foundations of computational agents
The following are the main points you should have learned from this chapter:
Relational representations are used when an agent requires models to be given or learned before it which individuals it will encounter.
Many of the representations in earlier chapters can be made relational.
The situation calculus represents time in terms of the action of an agent, using the $init$ constant and the $do$ function.
Event calculus allows for continuous and discrete time and axiomatizes what follows from the occurrence of events.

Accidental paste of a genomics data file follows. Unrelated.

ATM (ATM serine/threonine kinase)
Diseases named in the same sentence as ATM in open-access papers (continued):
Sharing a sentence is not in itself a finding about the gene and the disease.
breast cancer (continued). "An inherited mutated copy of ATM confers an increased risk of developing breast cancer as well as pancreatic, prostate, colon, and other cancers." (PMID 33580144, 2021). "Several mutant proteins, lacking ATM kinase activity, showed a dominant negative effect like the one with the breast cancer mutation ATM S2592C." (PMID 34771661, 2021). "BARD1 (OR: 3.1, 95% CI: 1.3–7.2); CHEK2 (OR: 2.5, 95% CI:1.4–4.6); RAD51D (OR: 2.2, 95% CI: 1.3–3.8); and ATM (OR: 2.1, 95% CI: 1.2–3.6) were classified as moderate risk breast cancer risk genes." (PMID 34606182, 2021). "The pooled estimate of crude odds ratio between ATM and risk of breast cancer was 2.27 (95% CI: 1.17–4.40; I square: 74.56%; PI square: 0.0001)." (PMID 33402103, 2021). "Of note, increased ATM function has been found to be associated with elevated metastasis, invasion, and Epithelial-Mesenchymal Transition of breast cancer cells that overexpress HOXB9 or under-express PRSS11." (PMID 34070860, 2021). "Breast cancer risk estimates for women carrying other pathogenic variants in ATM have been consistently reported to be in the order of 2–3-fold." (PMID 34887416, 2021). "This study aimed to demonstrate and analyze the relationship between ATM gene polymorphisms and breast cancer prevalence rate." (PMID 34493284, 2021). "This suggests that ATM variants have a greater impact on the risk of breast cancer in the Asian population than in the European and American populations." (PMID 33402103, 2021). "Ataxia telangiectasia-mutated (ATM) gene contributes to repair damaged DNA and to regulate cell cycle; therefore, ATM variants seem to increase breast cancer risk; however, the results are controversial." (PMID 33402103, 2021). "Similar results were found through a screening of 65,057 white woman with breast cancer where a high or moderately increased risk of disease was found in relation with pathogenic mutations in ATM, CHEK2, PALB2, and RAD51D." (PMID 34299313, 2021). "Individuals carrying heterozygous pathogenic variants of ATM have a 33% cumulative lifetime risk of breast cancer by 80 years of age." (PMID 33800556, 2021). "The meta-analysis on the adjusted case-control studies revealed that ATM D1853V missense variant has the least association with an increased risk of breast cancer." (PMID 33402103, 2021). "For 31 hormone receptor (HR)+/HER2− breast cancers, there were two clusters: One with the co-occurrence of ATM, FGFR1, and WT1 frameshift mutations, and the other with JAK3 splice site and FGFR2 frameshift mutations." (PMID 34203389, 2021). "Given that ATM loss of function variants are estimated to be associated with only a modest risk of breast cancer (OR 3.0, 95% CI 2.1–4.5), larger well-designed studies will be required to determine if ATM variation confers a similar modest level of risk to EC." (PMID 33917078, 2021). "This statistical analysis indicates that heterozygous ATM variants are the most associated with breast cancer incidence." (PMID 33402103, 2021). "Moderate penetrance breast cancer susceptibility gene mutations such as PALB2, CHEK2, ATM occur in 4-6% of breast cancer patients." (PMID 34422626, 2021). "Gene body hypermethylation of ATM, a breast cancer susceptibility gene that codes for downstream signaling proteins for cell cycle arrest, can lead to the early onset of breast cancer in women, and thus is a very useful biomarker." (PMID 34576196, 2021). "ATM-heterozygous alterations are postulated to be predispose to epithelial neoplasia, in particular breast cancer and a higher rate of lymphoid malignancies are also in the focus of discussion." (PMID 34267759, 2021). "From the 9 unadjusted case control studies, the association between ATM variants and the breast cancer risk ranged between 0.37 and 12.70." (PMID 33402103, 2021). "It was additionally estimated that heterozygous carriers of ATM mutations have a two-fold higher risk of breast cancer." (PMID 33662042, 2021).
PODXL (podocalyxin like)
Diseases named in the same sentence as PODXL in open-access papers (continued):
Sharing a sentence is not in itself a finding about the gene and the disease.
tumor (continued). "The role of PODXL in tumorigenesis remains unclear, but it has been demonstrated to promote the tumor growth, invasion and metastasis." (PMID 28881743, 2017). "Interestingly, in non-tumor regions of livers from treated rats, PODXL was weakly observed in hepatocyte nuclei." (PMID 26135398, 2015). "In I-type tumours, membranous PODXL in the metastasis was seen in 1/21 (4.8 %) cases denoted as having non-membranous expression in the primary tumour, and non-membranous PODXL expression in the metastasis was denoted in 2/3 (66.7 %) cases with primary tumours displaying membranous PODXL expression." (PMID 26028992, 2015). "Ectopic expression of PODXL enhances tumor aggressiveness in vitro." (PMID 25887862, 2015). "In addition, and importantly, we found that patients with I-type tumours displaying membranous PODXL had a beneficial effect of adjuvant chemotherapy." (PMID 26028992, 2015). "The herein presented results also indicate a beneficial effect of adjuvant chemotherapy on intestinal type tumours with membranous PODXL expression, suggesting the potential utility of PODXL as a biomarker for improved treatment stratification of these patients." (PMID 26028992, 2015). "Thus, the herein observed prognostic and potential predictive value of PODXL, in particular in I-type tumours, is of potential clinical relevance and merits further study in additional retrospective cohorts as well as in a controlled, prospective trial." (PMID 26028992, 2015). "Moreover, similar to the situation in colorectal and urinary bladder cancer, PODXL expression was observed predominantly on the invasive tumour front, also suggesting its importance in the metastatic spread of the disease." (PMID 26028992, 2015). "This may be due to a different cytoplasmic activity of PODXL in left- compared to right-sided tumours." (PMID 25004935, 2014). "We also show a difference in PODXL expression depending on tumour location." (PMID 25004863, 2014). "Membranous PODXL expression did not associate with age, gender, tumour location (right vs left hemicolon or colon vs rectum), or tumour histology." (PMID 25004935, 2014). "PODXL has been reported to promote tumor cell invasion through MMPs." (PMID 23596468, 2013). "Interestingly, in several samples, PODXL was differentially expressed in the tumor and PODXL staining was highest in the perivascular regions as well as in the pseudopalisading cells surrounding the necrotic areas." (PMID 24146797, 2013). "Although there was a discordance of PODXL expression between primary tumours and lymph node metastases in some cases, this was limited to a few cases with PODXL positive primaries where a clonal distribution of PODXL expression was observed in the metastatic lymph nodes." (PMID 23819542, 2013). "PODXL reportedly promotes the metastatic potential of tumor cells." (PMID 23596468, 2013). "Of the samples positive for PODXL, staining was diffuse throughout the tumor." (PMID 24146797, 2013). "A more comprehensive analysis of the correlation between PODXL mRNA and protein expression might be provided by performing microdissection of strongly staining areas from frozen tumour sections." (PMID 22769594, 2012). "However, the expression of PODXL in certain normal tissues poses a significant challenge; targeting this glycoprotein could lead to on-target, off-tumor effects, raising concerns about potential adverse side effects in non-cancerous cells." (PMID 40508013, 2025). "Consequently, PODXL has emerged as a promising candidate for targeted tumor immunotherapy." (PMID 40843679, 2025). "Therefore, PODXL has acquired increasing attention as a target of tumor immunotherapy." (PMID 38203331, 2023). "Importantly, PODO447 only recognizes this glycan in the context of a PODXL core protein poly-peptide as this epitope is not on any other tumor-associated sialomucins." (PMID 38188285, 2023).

Inductive logic programming can be used to learn relational models, even when the values of features are meaningless names.
Collaborative filtering can be used to make predictions about instances of relations from other instances by inventing hidden properties.
Plate models and the independent choice logic allow for the specification of probabilistic models before the individuals are known.